“Then I, resembling a cloud and having molten-golden earrings, made my way into Vishvamitra’s ashrama, for I was very proud of my strength due to the boon given to me by Lord Brahma. As soon as I entered, Rama quickly noticed me and raised His weapon. Though He saw me, Rama strung His bow without any fear.” (Maricha speaking to Ravana, Valmiki Ramayana, Aranya Kand, 38.16-17)
बली दत्तवरोदर्पादाजगाम तदाश्रमम्।।
तेन दृष्टः प्रविष्टोऽहं सहसैवोद्यतायुधः।
मां तु दृष्ट्वा धनुस्सज्यमसम्भ्रान्तश्चकार सः।।
balī dattavarodarpādājagāma tadāśramam।।
tena dṛṣṭaḥ praviṣṭo’haṃ sahasaivodyatāyudhaḥ।
māṃ tu dṛṣṭvā dhanussajyamasambhrāntaścakāra saḥ।।
They devour. Pouncing at the opportune moment, as they see it, taking advantage of vulnerability, they seek to meet their strongest desires for pleasure. Maricha and his friends were used to this game. They knew what they were doing. Like taking candy from a baby, as their victims were mostly helpless. The unsuspecting targets did not foresee trouble in a remote area, where they were bothering no one.
The Rakshasas of Lanka knew this. The people at the time were enjoying conjugal pleasure, attending social gatherings, and going about their merry way. Maricha warned the leader, Ravana, that striking the ire of the Supreme Lord in the avatara of Shri Rama would jeopardize the situation. The stability that everyone grew accustomed to would be rocked by death and destruction as proper retribution.
Ravana wanted Maricha to help him. Though the Rakshasas were accustomed to succeeding in their missions in the forest of Dandaka, the most recent trip was a total disaster. Ravana had sent fourteen thousand of his men, and they were soundly defeated.
On the other side was one man. Superhuman, it seemed. Rama defended Himself without any extra assistance. Just the arrows released from His bow, which chased the enemy like heat-seeking missiles, showing the vision of five-headed serpents at the end. Wherever the Rakshasas turned, they saw Rama.
This was the person they previously refused to acknowledge. They thought there was no God. After all, how could there be if there was no consequence for the grossest violation of human rights? Maricha was a common participant. He knew what to do. Attack the sages in the forest right as the yajna was about to finish.
This would spoil everything. Something like intentionally demolishing a building just as the final nail is driven into the wood. Throwing away the pizza pie as soon as it comes out of the oven. Cutting off the electricity just as the sun finally sets.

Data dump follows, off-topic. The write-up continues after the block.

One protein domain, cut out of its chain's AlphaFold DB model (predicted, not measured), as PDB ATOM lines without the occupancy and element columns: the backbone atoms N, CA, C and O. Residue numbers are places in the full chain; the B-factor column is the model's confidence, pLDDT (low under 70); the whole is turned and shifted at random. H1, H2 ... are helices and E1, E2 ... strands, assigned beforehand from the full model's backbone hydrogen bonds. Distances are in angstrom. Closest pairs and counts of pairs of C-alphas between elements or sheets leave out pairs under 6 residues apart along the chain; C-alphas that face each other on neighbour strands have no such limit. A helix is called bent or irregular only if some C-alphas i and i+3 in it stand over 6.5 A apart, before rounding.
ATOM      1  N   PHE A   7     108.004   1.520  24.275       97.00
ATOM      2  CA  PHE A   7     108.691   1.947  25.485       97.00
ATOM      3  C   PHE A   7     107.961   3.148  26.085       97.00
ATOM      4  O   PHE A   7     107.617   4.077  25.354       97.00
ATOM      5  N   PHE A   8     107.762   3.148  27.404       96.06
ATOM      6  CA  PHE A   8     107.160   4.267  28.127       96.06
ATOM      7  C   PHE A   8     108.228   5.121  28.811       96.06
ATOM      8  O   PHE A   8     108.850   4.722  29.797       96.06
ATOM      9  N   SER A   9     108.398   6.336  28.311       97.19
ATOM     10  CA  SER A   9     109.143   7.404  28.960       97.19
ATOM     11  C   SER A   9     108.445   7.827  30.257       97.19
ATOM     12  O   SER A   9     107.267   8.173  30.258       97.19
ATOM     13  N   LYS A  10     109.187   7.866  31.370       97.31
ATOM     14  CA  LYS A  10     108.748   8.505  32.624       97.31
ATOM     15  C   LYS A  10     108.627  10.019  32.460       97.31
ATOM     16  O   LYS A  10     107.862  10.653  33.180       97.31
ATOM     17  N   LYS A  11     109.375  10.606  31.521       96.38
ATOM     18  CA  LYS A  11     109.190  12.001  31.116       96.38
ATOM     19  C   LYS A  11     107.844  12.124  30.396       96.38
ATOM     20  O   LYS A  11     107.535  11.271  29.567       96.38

As a species, the Rakshasas were man-eaters. This means they didn’t stop with destroying the official ceremonies in honor of the demigods. They weren’t content with ruining religious observances. They would continue with killing the worshipers and then eating their flesh.
This shows that following the path of dharma can be a dangerous business. The enemies of God, the asuras and the Rakshasas, look to satisfy their appetite for destruction by targeting the saintly people of the world. Leaving others alone is not enough; any mention of an Almighty and allegiance to Him needs to be fully eradicated.
There was a purpose to Maricha’s story. He had previously encountered Rama in the forest, when the son of Dasharatha was a mere youth. Yet there was still full potency. Rama guarded Vishvamitra’s sacrifice perfectly.
Maricha charged in the usual way. Normally not enough time to even be detected, Rama calmly put arrow to bow and dispatched the intruder. The force from the blow was so strong that Maricha ended up some eight hundred miles away.
He took with him a life lesson. Do not mess with Rama. Do not go anywhere near Him with hostile intent. It would be best for Ravana to dispense with the idea of getting revenge. Let the matter rest and be glad that everything was peaceful in Lanka.
Of course the mind was already made up. Maricha’s words live through to this day as wonderful glorification of the Almighty; coming from an adversary, no less. The atheist class will never relent, but Rama and His amazing strength are always there to protect, provided one has the good fortune to seek His shelter.
Rakshasas looking to devour,
Their victims to overpower.
Since attacking at night,
As yajna shining bright.
But with Rama a different story,
Maricha describing His glory.
That without fear to defend,
Force from arrows miles to extend.
Categories: maricha describing rama